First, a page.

A state program to relieve a chronic shortage of affordable housing in Minnesota awarded $92.4 million on Thursday for new construction and rehabilitation of existing housing across the state, enough money to build or preserve 1,420 affordable housing units.
The Minnesota Housing Finance Agency funding awards come as soaring rent prices have exacerbated the state’s affordable housing problem, which earlier this year generated unwelcome news for the state as the second least affordable in the Midwest for renters.
“We’re feeling the stress just because there are so many households who are looking to do something better for themselves and their families,” said Jeff Washburne, executive director of City of Lakes Community Land Trust, a Minneapolis nonprofit that helps people buy homes.
The awards will help 51 projects across the state, from the construction of 20 new rental units on the Bois Forte Indian Reservation to the purchase and rehabilitation of 150 rental units in the 50-year-old Gateway Tower apartment building in downtown Duluth. Tenants of the Gateway, built in 1964 for low-income seniors, lost hot water for a week last year due to ongoing maintenance problems.
The housing awards were announced Thursday afternoon in Rochester, with Lt. Gov. Tina Smith and the state’s housing commissioner, Mary Tingerthal, showcasing a new affordable housing project built there with 2014 funds.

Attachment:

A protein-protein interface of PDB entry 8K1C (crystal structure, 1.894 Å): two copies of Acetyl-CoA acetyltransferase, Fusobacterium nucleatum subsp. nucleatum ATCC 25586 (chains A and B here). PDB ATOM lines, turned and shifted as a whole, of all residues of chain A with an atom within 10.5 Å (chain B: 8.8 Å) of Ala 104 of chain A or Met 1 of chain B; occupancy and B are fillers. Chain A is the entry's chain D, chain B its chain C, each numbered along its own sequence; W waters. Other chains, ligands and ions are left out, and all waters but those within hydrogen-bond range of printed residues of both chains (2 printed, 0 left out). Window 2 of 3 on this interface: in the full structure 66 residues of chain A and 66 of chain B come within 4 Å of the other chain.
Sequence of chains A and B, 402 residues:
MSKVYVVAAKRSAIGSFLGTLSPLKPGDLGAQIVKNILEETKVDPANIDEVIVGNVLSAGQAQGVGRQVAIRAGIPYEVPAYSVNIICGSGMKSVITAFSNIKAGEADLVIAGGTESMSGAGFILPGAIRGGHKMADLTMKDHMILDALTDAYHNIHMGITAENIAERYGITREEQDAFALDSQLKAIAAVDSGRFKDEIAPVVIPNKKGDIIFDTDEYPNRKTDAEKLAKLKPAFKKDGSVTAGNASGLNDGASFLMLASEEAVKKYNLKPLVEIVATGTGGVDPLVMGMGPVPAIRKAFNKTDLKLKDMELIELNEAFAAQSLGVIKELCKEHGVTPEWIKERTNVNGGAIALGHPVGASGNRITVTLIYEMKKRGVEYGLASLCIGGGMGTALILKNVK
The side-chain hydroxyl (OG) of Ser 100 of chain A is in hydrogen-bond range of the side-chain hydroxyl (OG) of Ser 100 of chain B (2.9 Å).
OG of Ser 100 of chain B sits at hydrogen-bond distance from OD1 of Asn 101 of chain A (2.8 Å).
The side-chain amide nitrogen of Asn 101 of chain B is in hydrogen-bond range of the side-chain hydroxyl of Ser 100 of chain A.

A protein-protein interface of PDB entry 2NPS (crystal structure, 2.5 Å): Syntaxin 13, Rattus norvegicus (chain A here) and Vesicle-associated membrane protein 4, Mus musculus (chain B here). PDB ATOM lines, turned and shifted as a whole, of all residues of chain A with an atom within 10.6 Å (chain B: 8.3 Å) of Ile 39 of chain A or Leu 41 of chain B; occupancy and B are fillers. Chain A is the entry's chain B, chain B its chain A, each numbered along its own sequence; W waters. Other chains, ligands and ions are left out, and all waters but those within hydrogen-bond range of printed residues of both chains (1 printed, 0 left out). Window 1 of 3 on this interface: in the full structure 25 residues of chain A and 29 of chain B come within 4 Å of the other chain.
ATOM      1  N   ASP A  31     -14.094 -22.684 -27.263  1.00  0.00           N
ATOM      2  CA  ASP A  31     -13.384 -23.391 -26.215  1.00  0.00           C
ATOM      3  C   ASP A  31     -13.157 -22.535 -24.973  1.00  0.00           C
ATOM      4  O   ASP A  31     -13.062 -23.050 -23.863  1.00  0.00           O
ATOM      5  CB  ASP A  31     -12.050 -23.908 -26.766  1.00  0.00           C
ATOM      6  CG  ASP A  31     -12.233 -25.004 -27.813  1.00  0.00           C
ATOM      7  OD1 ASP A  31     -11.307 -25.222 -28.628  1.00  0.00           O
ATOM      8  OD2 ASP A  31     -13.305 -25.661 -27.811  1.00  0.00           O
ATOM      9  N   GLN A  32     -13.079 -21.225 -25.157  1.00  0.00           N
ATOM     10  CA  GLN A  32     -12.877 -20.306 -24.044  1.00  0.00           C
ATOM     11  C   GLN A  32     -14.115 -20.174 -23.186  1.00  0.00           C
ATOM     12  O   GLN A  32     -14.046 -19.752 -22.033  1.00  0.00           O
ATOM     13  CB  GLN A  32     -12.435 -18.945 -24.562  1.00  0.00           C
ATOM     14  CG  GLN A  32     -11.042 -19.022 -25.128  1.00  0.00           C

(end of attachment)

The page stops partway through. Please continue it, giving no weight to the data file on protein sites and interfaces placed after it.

For most of the projects announced Thursday, the state money pays a portion of the cost of new construction or rehab, with private dollars doing the rest. The combined value of the 51 projects is $236 million. The projects will support about 2,400 jobs, according to the Minnesota Housing Finance Agency.
Still, for every project that won funding Thursday, many others were denied, said Marcus Schmit, policy director at the nonprofit Minnesota Housing Partnership. His office estimated that some $140 million in single-family and multifamily developments was denied.
“It is logical to conclude that $92 million is a proverbial drop in the bucket needed to address the statewide affordable housing crisis,” he wrote in an e-mail.
The Minnesota Housing Partnership estimates that there are 31 affordable and available housing units for every 100 extremely low-income renters in Minnesota. Also, renter incomes have fallen by 17 percent since 2000 while rents have risen by 7 percent, after adjusting for inflation.
This year’s awards were not as generous for multifamily housing, with 1,100 units this year vs. 3,423 units last year.
Some of the projects that won funding include:
• $2.2 million for the $9.8 million Cornerstone Village II. The Saint Michael project will have 48 new rental units.
• $4.2 million for the $4.6 million Center for Changing Lives project in Duluth, with 20 new rental units.
• $420,000 for the $8.8 million Marshall Flats in Minneapolis, with 36 new rental units.
• $2 million for the $9.4 million Balsam Apartments project in Dayton, with 48 new rental units.